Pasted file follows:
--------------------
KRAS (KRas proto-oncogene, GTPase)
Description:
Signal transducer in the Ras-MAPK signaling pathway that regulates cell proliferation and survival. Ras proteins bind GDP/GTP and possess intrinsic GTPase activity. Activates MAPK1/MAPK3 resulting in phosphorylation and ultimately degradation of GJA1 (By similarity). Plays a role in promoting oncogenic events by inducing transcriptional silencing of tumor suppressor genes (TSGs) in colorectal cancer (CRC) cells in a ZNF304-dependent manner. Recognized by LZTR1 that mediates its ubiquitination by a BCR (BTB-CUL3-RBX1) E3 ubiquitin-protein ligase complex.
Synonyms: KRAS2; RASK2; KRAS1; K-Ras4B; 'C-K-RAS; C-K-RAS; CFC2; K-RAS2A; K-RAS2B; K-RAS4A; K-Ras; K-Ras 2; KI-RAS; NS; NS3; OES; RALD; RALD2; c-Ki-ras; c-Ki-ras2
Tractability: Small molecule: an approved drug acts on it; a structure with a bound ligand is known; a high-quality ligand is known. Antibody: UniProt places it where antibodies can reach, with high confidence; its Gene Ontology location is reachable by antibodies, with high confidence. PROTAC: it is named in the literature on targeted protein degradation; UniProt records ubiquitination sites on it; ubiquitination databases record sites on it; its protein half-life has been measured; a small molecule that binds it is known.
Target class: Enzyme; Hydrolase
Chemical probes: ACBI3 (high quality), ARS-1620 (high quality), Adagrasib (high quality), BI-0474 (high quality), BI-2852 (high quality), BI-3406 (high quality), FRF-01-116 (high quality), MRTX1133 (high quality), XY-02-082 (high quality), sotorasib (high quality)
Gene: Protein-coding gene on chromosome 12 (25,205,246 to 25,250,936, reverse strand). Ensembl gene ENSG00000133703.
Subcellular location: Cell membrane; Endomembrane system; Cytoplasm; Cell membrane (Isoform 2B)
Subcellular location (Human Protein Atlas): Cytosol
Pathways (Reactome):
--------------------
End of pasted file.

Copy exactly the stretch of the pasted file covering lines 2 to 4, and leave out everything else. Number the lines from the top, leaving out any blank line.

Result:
Description:
Signal transducer in the Ras-MAPK signaling pathway that regulates cell proliferation and survival. Ras proteins bind GDP/GTP and possess intrinsic GTPase activity. Activates MAPK1/MAPK3 resulting in phosphorylation and ultimately degradation of GJA1 (By similarity). Plays a role in promoting oncogenic events by inducing transcriptional silencing of tumor suppressor genes (TSGs) in colorectal cancer (CRC) cells in a ZNF304-dependent manner. Recognized by LZTR1 that mediates its ubiquitination by a BCR (BTB-CUL3-RBX1) E3 ubiquitin-protein ligase complex.
Synonyms: KRAS2; RASK2; KRAS1; K-Ras4B; 'C-K-RAS; C-K-RAS; CFC2; K-RAS2A; K-RAS2B; K-RAS4A; K-Ras; K-Ras 2; KI-RAS; NS; NS3; OES; RALD; RALD2; c-Ki-ras; c-Ki-ras2